In these dark and fertile times, let us create as the Holy Fool creates. Let us release our fear of the darkness and chaos, remembering that this is the ground of being for all creation. Let us slow down our frenzied activity long enough to hover in proximity to what is, so that we may begin to notice the sparks of what might be. Let us have the courage to call forth, in delight and wonder, what we see emerging. And let us remember that we are always attached to the primal energy of creation.
- Angeles Arrien, The Tarot Handbook: Practical Applications of Ancient Visual Symbols (Sonoma, CA: Arcus Publishing Company, 1987), 25.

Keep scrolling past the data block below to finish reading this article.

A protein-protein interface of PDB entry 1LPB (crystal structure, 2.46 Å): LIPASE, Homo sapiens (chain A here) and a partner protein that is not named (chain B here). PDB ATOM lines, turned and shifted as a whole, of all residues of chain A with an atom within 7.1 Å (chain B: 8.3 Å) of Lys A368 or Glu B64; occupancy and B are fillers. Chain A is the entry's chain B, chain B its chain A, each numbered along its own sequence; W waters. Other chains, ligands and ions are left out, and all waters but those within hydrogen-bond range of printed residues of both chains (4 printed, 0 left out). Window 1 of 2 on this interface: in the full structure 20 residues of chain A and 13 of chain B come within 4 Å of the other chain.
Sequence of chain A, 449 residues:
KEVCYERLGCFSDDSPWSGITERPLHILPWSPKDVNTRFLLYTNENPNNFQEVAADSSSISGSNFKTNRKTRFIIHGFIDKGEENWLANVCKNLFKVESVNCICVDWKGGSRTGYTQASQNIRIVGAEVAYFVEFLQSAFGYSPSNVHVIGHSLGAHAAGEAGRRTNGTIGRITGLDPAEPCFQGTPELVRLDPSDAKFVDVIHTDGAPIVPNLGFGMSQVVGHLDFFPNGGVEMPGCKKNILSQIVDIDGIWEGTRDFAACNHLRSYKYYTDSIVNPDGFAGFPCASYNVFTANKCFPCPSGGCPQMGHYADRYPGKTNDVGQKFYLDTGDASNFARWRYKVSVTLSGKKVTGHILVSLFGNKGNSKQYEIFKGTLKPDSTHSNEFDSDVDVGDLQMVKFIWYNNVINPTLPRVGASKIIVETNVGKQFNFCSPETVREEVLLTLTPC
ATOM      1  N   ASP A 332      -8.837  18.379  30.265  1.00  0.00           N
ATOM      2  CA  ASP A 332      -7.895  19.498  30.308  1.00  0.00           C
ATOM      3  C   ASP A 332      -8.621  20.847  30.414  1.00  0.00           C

- Proverbs 8:22.
- Genesis Rabbah 1:1.
- Shunryu Suzuki, Zen Mind, Beginner’s Mind, ed. Trudy Dixon (Boston: Shambhala, 2006), 1.
- Zohar 3, 28a and 235b.
- Job 28:12.
- Asher ben David, quoted in Daniel C. Matt, The Essential Kabbalah: The Heart of Jewish Mysticism (San Francisco: HarperSanFrancisco, 1995), 66.
- Genesis Rabbah 1:5.
- Arrien, 25.
- Genesis 1:3.
- Rabbeinu Bachya on Genesis 1:3.
- Psalms 33:6.
- Psalms 148:5.
- Ibn Ezra on Genesis 1:3.
- Genesis 1:2.
- Arrien, 26.